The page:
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How Many Calories Does a 5-mile-a-day Walk Burn?

author image Carly Schuna
Carly Schuna is a Wisconsin-based professional writer, editor and copy editor/proofreader. She has worked with hundreds of pieces of fiction, nonfiction, children's literature, feature stories and corporate content. Her expertise on food, cooking, nutrition and fitness information comes from years of in-depth study on those and other health topics.
How Many Calories Does a 5-mile-a-day Walk Burn?
A senior couple walking in a park. Photo Credit pershinghks/iStock/Getty Images

Walking five miles a day can be time consuming, but it’s also an effective way to stay active, get a low-impact workout and form a stronger connection with the outdoors -- or your local treadmill. Depending on how fast you walk and how much you weigh, you could burn upward of 500 calories on a daily stroll.

Your Pace Matters

Walking faster will burn more calories over a set period of time, but it won’t make much difference if you’re going for distance rather than speed. That is, if you were going to walk for 90 minutes every day, you’d burn more calories walking at a speed of 4 mph than at 2 mph, but you’d burn a similar number of total calories if you went for five miles at either speed, even though it would take you longer at the slower pace.

Think of Your Body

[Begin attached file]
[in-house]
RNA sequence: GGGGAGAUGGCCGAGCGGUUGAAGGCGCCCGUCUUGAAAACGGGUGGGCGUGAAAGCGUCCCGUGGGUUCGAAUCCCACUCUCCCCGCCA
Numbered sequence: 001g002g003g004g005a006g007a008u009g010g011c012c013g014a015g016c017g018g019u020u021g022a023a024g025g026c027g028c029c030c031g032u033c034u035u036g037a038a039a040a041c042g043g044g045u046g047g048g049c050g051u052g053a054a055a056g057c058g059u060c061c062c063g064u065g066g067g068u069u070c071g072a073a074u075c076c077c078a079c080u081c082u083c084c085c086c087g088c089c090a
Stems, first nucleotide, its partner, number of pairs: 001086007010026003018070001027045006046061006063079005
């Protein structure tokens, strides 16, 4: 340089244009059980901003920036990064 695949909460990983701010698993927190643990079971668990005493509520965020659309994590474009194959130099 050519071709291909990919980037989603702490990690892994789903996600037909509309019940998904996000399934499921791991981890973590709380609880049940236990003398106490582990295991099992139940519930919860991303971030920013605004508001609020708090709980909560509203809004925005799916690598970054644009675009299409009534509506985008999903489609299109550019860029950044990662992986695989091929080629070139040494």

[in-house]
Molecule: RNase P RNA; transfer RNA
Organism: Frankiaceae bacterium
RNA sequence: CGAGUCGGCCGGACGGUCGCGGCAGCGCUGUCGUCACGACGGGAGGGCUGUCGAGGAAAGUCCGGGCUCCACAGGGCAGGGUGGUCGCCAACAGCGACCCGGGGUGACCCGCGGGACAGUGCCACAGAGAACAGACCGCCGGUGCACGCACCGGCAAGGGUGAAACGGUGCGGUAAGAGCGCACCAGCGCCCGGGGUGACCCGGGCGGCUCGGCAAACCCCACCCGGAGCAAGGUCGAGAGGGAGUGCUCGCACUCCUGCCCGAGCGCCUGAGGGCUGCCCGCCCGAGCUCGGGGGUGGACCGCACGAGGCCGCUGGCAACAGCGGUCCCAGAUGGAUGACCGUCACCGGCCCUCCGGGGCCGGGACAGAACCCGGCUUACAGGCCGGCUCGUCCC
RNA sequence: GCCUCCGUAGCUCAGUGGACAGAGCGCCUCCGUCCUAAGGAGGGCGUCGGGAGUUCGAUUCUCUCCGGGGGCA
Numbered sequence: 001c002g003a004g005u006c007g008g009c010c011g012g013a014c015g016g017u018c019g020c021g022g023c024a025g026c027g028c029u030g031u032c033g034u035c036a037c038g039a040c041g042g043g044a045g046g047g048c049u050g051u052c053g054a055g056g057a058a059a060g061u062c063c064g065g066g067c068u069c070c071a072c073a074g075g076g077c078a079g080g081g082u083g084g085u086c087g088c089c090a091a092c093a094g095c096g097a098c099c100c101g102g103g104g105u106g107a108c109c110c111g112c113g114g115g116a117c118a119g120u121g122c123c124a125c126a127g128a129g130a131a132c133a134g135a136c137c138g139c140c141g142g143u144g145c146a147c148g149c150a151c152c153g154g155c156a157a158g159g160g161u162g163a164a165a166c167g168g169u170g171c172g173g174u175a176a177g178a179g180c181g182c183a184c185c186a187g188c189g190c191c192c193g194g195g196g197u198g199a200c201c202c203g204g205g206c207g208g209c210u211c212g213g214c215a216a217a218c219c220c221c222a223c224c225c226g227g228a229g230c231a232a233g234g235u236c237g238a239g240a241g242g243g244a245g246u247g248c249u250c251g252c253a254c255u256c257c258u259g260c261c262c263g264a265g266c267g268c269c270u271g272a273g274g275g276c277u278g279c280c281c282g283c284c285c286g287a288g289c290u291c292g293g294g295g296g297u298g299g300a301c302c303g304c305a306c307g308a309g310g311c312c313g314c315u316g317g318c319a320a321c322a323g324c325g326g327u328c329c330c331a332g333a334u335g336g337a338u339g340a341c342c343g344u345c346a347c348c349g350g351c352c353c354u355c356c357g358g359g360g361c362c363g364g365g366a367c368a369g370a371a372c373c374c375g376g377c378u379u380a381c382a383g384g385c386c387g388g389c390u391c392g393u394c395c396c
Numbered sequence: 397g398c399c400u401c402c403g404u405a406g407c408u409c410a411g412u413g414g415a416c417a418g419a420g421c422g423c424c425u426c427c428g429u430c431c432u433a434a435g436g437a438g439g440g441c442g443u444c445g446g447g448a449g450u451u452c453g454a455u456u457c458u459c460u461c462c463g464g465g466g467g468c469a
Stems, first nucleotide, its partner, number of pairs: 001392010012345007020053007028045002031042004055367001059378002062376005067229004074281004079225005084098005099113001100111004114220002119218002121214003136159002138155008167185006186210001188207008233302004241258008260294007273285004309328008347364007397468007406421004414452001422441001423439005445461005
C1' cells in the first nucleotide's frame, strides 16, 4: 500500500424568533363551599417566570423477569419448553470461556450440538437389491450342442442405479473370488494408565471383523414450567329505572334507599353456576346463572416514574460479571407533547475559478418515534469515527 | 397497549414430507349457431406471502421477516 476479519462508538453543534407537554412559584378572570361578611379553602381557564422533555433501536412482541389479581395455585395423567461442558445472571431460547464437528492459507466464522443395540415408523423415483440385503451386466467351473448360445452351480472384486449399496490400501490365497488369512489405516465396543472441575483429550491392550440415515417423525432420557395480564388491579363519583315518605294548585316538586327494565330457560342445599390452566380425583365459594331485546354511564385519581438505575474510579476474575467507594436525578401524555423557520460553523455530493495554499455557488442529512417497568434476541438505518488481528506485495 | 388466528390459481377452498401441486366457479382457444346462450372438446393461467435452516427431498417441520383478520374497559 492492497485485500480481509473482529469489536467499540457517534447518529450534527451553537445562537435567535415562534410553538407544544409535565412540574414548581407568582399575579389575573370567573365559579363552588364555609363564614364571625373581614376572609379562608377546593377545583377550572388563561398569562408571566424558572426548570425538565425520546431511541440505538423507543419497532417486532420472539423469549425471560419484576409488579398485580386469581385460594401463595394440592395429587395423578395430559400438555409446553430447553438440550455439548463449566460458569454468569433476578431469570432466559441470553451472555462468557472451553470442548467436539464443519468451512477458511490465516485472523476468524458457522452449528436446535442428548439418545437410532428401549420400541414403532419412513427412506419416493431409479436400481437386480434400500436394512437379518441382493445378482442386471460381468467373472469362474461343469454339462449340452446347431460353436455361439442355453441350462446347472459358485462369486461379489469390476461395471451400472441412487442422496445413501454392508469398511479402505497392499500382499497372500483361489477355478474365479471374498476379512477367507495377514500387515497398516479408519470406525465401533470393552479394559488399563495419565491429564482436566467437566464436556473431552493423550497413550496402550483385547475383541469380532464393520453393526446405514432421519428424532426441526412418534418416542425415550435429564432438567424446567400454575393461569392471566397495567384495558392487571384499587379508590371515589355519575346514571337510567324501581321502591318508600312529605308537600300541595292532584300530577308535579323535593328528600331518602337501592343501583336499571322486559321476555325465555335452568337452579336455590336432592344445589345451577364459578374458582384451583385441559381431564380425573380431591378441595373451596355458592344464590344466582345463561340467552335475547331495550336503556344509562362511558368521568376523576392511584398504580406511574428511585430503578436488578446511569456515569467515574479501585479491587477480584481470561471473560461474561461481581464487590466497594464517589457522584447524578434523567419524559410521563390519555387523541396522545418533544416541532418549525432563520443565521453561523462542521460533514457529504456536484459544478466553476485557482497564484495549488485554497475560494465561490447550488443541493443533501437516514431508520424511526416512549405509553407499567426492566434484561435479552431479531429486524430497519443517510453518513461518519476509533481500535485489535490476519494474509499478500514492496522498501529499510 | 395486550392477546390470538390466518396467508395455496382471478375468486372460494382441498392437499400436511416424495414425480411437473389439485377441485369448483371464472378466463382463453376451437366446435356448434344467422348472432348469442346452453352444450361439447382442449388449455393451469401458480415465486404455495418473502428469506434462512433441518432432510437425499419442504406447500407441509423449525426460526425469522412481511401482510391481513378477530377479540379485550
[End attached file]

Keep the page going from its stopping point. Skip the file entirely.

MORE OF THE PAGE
Larger people burn more calories. Your weight matters, at least when you’re calculating how useful your workout might be. For instance, a 125-lb. person who walks for 30 minutes at 3.5 mph burns about 125 calories, but a 185-lb. person who does the same walk burns about 178 calories.

Watch Your Speed

The length of time needed to complete your five-mile walk depends on the speed you average along the route. A five-mile walk can burn a few hundred calories, depending on your speed. If you're short on time but still want to meet your five-mile goal, increase your pace. It's typically possible to walk briskly, without running, up to about 4.5 mph.

Increase the Resistance

There are plenty of ways to burn more calories on a daily five-mile walk. One option is to strap on light wrist or hand weights. That will add resistance to your movements and increase your total calorie burn; according to the American Council on Exercise, using 1- to 3-lb. wrist weights during walking increases heart rate by five to 10 beats per minute and boosts calorie burn by 5 to 15 percent. You can also step up part of your walk to a jog, which will burn about double the number of calories that walking does. If you choose to wear wrist or ankle weights, keep them at 3 lbs. or lighter to avoid muscle strain and injury.

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